BIOMATERIALS

Printing in vivo

Intravital three-dimensional bioprinting enables the biofabrication of constructs in a pre-existing 3D matrix, such as inside tissues of live animals.

Three-dimensional (3D) bioprinting has demonstrated its remarkable capability to fabricate complex structures that enables one to integrate cells and synthetic hydrogels into a tissue-like unit. Such engineered structures provide an artificial environment for cell self-organization and cell development. For example, 3D bioprinting has been employed to print organoids as biological models, or customized tissue scaffolds for implantable constructs. Yet it remains challenging to bioprint within a living system.

The workflow of intravital 3D bioprinting. Reprinted with permission from A. Urciuolo et al. Nat. Biomed. Eng. https://doi.org/10.1038/s41551-020-0568-z (2020), Springer Nature.

Nicola Elvassore from the University of Padova, Italy, proposed the idea of bioprinting in a live animal. Elvassore says, “We want to do printing directly into the patient and use the potential of stem cells to make or regenerate tissue into the patient directly.” Elvassore and colleagues developed a technique called intravital 3D (i3D) bioprinting, in which a cell-laden polymer solution is injected into the desired location and exposed to near-infrared laser light for solidification. The solidification process is enabled by cross-linking photoactive polymers within the focal voxel, and the spatial position of cross-linking is defined by the laser-scanning path within the xy plane. The 3D bioprinted structure is thus accomplished by layer-by-layer addition of the xy regions.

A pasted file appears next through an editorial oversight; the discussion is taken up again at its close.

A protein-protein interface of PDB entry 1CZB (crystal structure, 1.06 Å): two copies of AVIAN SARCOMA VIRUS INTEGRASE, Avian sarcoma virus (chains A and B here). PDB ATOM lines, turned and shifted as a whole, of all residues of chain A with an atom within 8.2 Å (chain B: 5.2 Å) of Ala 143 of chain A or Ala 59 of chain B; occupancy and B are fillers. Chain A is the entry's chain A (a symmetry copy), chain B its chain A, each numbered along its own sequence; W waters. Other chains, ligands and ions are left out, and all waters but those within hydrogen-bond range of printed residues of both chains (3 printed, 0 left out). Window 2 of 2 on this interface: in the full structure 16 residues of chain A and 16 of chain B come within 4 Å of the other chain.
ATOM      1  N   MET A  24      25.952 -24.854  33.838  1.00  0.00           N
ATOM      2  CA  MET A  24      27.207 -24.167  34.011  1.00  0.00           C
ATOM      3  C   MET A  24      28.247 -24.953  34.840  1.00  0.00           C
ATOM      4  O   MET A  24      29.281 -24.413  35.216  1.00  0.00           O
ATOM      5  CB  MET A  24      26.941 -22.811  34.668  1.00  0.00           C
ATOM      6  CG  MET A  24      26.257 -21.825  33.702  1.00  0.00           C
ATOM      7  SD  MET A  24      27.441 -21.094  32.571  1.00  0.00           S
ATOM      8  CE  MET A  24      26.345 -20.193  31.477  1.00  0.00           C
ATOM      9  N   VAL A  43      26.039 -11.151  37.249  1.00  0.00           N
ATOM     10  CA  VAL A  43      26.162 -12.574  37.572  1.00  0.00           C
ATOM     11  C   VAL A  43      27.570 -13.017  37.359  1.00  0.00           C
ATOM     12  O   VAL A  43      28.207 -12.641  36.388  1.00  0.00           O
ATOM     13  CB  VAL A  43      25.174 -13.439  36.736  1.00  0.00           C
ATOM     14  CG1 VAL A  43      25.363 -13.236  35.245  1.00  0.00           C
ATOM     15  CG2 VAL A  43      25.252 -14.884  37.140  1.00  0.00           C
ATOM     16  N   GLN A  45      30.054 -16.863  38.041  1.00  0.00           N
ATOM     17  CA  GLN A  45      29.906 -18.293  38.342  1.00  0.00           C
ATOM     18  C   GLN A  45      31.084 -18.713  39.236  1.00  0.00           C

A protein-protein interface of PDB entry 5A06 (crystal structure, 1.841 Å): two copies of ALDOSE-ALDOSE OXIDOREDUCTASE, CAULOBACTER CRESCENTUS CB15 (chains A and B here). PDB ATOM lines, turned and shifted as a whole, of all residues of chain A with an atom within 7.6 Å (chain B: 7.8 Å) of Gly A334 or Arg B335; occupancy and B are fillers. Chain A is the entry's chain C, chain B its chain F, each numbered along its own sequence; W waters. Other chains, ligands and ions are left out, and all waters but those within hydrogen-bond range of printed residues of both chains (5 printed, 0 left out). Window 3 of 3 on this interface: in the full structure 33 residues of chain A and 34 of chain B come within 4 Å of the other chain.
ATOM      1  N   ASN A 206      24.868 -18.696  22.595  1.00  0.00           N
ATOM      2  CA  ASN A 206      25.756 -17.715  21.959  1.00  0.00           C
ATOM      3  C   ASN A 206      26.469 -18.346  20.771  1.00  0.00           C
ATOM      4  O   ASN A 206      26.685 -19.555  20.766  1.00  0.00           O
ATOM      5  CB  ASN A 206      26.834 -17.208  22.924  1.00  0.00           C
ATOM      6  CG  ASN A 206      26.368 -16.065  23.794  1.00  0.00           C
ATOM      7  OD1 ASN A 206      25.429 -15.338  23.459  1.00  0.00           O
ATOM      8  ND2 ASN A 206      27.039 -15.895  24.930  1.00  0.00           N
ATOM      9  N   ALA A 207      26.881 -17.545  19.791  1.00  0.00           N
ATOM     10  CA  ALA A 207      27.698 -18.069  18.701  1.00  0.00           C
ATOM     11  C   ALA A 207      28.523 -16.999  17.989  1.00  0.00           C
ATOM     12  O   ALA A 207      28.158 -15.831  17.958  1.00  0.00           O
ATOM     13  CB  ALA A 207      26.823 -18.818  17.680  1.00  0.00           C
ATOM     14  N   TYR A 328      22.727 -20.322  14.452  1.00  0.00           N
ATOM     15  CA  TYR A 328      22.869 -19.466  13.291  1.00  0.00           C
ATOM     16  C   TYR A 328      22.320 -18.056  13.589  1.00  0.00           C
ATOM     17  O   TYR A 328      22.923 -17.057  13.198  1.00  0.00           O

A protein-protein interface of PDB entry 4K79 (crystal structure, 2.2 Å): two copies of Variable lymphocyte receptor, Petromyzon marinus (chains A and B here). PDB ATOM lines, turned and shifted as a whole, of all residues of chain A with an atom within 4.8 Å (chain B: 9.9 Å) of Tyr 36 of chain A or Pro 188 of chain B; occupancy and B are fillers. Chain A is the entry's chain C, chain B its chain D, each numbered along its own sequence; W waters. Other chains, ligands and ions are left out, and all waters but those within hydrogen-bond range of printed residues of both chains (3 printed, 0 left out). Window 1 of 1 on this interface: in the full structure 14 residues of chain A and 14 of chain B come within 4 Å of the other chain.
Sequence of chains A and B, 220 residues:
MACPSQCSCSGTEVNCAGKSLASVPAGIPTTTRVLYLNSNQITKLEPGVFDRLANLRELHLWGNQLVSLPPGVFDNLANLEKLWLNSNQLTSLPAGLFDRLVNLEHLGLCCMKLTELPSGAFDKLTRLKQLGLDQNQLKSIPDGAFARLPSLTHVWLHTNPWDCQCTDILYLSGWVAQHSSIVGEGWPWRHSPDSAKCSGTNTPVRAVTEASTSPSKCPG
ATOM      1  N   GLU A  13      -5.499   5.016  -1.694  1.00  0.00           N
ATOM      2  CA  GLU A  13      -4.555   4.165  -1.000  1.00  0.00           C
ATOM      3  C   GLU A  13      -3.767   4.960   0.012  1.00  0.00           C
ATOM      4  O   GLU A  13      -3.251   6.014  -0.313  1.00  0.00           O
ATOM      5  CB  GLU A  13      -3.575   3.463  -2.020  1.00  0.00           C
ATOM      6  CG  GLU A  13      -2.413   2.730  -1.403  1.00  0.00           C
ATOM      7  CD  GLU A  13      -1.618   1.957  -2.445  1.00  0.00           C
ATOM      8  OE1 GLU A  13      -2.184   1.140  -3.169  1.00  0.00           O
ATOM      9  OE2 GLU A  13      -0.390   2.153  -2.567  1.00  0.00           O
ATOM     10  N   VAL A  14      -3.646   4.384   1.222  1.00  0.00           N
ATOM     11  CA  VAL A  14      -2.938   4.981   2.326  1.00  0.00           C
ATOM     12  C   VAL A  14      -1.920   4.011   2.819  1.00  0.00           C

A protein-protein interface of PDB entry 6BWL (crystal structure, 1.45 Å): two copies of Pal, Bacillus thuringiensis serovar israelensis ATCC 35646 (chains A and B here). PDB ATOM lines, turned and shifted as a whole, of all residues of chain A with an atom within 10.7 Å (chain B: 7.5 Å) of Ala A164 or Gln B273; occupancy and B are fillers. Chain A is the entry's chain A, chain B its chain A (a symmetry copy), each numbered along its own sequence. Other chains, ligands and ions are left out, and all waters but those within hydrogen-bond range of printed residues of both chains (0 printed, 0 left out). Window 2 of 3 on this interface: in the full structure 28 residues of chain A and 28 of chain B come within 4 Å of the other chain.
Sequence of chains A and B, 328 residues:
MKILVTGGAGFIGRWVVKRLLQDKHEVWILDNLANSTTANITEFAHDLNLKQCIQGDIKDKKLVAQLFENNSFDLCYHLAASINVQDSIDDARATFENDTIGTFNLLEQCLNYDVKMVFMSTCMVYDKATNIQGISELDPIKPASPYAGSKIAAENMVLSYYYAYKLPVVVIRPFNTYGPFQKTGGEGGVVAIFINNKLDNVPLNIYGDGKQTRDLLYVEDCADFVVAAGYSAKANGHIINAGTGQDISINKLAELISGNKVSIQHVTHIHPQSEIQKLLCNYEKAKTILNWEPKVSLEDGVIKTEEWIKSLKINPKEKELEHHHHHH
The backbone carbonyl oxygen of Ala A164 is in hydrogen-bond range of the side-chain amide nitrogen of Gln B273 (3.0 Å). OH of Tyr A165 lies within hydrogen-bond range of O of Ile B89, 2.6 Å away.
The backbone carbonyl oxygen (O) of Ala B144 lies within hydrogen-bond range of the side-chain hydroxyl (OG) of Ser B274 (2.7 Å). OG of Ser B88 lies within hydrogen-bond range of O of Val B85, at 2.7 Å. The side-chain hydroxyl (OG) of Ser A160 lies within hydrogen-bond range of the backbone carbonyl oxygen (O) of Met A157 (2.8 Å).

The first requirement of i3D bioprinting is real-time imaging. The printed construct needs to be accurately placed at a specific position with a correct orientation. “So it has to be coupled with an intravital imaging,” says Elvassore. Second, “the bioprinting through the tissues using the infrared light has to be very efficient.” To achieve this, Elvassore and colleagues identified coumarin derivatives that can crosslink synthetic and gelatin polymers quickly via a cycloaddition reaction upon light excitation.

The researchers first tested i3D bioprinting of a gelatin construct in a pre-existing 3D Matrigel and demonstrated that the i3D printed constructs support the growth of human small intestinal organoids and help to instruct cell organizations. They also demonstrated that a cell-laden gelatin hydrogel can be printed in the dermis and skeletal muscles of mice.

From a biomaterials perspective, the mechanical properties of printed constructs are critical for tissue regeneration. In i3D bioprinting, the hydrogel stiffness can be adjusted by fine-tuning the degree of photo-cross-linking by manipulating the laser power.

Looking forward, Elvassore hopes that the bioprinting system can become more versatile and dynamic so that needed molecules can be delivered in the proper way at the proper time, taking into account the evolution of printed objects (for example, organoids). “We envision that this technology is not limited to specific time, but can do printing successfully, even later on.”

Research paper

  1. Urciuolo, S. et al. Intravital three-dimensional bioprinting. Nat. Biomed. Eng. https://doi.org/10.1038/s41551-020-0568-z (2020).

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Correspondence to Lei Tang.

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Tang, L. Printing in vivo. Nat Methods 17, 758 (2020). https://doi.org/10.1038/s41592-020-0920-y

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